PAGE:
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Deltas and HumansA Long Relationship now Threatened by Global Change$
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Thomas S. Bianchi

Print publication date: 2016

Print ISBN-13: 9780199764174

Published to Oxford Scholarship Online: November 2020

DOI: 10.1093/oso/9780199764174.001.0001

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PRINTED FROM OXFORD SCHOLARSHIP ONLINE (oxford.universitypressscholarship.com). (c) Copyright Oxford University Press, 2022. All Rights Reserved. An individual user may print out a PDF of a single chapter of a monograph in OSO for personal use.date: 03 July 2022

The Holocene and Global Climate Change

The Holocene and Global Climate Change

(p.34) 3 The Holocene and Global Climate Change
Deltas and Humans

Thomas S. Bianchi

Oxford University Press

The Pleistocene Epoch, often referred to as the Ice Age, lasted from approximately 2.6 million to 11,700 years ago. The last major ice advance began about 110,000 years ago, and the most recent episode of maximum ice coverage, the Last Glacial Maximum, began about 26,500 years ago and ended approximately 19,000 years ago. Thereafter, glacier retreat began, largely ending by about 11,700 years ago. That marked the beginning of the Holocene interglacial geologic epoch, which continues to the present. During the last glacial period, sea level was much lower because so much water was locked up in ice sheets, largely at the poles. This lowering of the sea level exposed the margins of the continents (the continental shelves) around the world. When the Ice Age ended, sea level started to rise during the deglacial period, a process that continued into the Holocene. Deltaic regions received meltwaters from the thawing glaciers, along with glacier- derived sediments. Of particular note in the late Holocene is a climate episode called the Medieval Warm Period, originally identified by the English botanist Hubert Lamb. The Medieval Warm Period was a time of warm climate in the North Atlantic region and may have also impacted other areas around the world. It lasted from about the years 950 to 1250. Later in this chapter, I will discuss this climate anomaly, along with something called the “Hockey Stick” debate, which relates to exceptional warming during recent centuries of the Holocene (i.e., global warming). In any case, all modern and paleodeltas formed during periods of peak sea level in the Holocene. These new deltas had fertile soils that were constantly irrigated by the flow of fresh water, which promoted early settlement by humans. So, the Holocene started near the end of the retreat of the Pleistocene glaciers, and human civilizations arose entirely in the Holocene Epoch. To view the Holocene, simply look around you today. In this chapter, I will explore the natural and human-induced causes of global climate change and how they impact deltaic regions.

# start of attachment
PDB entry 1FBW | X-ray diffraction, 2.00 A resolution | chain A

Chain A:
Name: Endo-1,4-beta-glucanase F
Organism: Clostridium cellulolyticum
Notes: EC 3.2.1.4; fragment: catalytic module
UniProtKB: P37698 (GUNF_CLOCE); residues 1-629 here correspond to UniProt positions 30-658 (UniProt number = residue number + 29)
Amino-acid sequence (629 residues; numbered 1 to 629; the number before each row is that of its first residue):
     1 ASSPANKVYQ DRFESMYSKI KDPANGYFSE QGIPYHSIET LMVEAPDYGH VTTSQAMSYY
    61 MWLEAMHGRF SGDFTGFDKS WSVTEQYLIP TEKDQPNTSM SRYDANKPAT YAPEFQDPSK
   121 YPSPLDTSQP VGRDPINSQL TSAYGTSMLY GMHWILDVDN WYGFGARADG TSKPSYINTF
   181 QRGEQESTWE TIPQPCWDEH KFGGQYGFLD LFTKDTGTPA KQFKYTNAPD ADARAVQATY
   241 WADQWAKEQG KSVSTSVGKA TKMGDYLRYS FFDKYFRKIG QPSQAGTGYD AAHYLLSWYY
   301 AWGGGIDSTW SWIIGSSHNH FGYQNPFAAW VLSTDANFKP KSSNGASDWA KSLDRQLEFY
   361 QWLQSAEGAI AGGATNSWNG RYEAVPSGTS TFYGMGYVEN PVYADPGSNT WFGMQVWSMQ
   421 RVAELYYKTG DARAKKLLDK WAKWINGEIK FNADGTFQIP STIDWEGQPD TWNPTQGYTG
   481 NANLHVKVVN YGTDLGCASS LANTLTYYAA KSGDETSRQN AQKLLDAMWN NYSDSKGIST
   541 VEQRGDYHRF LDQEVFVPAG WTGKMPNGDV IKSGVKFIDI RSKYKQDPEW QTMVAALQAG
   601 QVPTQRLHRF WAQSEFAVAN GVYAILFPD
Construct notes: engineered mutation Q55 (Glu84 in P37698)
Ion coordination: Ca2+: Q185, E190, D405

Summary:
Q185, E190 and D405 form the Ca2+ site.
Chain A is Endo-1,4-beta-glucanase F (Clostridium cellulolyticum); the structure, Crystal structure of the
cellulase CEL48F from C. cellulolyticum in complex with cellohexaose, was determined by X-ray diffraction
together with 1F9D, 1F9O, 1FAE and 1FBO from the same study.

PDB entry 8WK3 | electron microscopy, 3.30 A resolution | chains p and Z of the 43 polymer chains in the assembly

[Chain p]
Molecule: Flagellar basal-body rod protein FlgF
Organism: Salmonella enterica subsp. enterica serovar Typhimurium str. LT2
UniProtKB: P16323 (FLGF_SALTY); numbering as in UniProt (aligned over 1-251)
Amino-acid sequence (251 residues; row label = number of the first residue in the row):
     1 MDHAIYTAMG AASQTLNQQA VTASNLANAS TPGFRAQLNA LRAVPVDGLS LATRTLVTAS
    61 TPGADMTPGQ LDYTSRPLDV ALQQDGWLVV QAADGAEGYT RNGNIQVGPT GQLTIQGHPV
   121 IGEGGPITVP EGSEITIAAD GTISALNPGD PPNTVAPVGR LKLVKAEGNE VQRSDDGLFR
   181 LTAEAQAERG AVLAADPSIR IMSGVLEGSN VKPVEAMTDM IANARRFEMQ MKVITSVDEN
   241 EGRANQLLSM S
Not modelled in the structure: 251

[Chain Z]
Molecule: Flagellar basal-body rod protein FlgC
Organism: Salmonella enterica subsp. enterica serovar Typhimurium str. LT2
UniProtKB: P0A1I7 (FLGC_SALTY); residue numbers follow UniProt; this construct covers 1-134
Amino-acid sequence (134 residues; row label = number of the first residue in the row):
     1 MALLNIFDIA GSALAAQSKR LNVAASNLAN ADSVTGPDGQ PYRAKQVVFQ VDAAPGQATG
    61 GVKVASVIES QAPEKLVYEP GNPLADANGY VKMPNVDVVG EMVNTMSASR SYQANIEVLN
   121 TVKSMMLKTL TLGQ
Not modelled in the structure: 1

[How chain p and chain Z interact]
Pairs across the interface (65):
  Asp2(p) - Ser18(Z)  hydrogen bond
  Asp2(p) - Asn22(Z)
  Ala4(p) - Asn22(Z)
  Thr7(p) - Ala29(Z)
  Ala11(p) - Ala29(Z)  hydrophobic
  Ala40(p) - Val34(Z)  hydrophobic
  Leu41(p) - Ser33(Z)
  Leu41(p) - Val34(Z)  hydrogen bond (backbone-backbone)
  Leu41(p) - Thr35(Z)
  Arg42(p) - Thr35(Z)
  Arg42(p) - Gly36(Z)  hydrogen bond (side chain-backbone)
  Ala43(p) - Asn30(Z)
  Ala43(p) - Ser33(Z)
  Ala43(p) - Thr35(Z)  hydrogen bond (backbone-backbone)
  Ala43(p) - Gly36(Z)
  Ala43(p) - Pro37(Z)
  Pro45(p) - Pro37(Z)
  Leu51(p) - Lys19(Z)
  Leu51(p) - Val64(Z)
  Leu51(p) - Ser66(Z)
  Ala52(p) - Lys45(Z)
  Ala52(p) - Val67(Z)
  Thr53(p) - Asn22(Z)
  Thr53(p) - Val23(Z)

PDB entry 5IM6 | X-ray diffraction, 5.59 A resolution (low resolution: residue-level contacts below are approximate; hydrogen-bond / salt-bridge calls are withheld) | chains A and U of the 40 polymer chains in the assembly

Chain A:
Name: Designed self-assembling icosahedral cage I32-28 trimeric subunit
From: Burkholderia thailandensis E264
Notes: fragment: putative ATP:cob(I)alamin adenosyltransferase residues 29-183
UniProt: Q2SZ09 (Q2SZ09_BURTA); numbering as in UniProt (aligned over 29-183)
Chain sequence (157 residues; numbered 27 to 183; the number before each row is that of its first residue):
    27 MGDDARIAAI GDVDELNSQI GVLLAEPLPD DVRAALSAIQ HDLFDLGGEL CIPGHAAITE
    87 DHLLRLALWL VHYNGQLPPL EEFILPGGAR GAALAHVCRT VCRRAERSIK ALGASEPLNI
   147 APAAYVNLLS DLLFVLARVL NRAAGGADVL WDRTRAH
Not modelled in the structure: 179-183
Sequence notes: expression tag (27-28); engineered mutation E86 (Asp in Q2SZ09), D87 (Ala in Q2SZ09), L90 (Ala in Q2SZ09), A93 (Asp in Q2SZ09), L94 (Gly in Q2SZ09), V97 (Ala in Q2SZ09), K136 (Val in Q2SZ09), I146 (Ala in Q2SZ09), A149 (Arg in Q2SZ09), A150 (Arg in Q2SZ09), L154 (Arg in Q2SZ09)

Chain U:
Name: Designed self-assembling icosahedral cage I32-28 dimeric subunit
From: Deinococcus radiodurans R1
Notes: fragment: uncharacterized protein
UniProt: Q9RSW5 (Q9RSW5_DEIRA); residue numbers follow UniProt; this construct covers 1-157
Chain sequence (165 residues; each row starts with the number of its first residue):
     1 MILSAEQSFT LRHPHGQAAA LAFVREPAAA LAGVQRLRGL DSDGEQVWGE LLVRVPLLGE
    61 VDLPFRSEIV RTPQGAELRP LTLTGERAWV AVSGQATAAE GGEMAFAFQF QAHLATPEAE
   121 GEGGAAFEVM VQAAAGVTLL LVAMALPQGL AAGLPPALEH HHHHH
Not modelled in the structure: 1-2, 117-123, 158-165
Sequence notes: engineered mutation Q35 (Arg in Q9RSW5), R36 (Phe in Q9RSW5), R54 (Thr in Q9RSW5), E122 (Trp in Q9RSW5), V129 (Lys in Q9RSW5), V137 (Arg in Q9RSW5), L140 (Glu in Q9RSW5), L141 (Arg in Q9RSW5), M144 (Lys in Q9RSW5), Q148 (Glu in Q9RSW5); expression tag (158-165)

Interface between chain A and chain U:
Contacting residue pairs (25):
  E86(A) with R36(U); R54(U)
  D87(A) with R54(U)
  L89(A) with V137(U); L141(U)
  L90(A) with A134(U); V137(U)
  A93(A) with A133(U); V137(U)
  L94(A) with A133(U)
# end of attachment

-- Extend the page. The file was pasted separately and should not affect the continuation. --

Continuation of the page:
Keywords:   Air temperatures, Belmont Forum, Climate change, Dengue fever, Environment Programme, Food security, Global mean temperatures, Ice Age, Keeling Curve, Land clearance

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